Traction control system

Your traction control system is responsible for your vehicle’s traction control or its ability to grip the road. Traction control became a standard system in all new cars manufactured since 2012, and it is always on unless specifically turned off or if there is a problem.

Action to take:

If you see this light on your dashboard, it probably means that something is wrong with one of the sensors in the wheel. This is an advanced safety feature made for driving in low-traction situations such as on snow or ice. It’s not an urgent need to get it serviced if your driving under normal conditions, but don’t wait too long to get it checked out!

Anti-lock brake system

The anti-lock brake system, known as ABS, prevents each wheel from locking up when the brake pedal is pressed hard. If the brake pads lock up, it can turn the vehicle into a dangerous spinning motion.

Action to take:

If this light comes in, it means that there is an issue with the brake system, and it’s best to have a technician take a look at your brakes at the first possible opportunity.

Battery alert light

This warning light means that your battery is having difficulty charging. The battery should charge automatically while driving thanks to the alternator. So if this light is on, it usually means there is an electrical issue, such as a faulty wire or a problem with the alternator.

Action to take:

You might have a dead battery soon if you’ve seen this on your dashboard. It’s good to be prepared with a set of jumper cables for emergencies. However, you will probably need to have an expert look at it eventually and may need to have the battery replaced.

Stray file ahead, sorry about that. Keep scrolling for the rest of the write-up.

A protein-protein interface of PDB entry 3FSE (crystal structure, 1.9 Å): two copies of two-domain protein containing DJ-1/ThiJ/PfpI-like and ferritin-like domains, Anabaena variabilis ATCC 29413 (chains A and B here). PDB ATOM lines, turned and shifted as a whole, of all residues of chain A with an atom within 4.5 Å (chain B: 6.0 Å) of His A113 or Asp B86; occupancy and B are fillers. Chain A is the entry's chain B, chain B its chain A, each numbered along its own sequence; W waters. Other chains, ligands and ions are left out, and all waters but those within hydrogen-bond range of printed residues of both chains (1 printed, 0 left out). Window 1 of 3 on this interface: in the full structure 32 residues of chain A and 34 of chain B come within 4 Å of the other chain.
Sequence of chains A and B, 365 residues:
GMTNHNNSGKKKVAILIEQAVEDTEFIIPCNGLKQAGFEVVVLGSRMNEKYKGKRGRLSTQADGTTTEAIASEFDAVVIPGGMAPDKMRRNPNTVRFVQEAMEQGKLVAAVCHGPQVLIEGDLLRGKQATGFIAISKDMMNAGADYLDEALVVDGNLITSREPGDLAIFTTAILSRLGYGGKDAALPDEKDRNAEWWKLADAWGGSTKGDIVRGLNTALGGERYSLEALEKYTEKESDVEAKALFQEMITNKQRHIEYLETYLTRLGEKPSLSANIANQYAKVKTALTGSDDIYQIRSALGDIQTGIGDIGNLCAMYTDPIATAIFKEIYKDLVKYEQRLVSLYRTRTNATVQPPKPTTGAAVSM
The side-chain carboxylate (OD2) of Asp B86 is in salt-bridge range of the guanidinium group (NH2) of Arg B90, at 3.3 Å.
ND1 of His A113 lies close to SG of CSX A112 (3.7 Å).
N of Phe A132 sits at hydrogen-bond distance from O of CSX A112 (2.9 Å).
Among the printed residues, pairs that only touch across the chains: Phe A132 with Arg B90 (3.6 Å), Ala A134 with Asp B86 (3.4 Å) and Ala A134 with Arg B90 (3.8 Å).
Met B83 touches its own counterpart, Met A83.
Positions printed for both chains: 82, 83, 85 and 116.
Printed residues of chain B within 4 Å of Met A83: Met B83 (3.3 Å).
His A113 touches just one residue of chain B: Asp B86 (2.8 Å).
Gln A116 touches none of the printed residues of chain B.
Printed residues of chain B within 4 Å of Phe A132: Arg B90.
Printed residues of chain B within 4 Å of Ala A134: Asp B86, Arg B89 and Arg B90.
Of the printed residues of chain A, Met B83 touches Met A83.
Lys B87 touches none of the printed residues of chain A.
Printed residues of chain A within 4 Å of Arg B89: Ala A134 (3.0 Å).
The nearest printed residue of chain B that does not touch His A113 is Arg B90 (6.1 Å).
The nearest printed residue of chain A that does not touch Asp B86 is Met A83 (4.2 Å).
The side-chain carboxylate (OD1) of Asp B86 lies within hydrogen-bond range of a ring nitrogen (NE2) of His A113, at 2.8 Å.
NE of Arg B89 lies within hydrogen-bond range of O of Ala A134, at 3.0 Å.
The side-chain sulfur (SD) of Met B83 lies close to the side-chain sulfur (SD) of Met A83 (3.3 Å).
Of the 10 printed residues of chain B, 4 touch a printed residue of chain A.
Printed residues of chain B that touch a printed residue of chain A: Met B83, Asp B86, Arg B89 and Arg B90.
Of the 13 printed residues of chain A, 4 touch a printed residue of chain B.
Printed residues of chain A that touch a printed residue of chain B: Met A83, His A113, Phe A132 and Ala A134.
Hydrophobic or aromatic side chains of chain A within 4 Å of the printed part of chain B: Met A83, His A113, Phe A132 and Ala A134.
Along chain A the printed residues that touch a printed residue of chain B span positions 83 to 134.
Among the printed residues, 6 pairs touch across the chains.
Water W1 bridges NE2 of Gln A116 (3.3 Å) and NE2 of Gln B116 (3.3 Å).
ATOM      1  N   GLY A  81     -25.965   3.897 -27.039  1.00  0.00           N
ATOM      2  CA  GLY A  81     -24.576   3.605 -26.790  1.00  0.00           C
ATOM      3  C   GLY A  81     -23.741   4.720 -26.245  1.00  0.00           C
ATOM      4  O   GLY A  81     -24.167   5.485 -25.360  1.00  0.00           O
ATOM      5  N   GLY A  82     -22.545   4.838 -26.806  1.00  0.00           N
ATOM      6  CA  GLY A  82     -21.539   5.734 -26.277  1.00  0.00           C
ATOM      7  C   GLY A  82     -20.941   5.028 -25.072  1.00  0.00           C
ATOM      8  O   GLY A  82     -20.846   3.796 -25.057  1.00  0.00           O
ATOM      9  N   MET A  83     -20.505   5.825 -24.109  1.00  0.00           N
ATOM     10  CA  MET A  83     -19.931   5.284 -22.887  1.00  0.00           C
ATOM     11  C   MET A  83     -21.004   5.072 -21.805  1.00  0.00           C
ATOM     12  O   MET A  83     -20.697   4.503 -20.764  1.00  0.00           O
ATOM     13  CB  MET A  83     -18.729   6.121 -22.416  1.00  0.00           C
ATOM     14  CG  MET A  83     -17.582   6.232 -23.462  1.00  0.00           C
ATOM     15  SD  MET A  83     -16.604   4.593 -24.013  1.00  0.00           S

Frequently Asked Questions

What is the most common dashboard light to turn on?

This depends on many factors, and it’s tough to say which is the most common. Based on your driving habits, your car’s age, and how well it’s maintained, it could be anything from the check engine light to the low fuel light.

Do all warning lights require urgent action?

Certainly not. As mentioned before, many warning lights, especially yellow or orange ones, indicate that there is an issue that needs to be addressed soon but is by no means urgent. However, it’s not good to completely ignore a warning light and it should be brought to an auto repair shop or technician eventually.

Can a single person fix a check engine light at home on their own?

As mentioned above, a check engine light could turn on for a multitude of reasons. It’s a good idea to check over some possible issues, such as a loose fuel cap, before deciding that a professional needs to see your vehicle.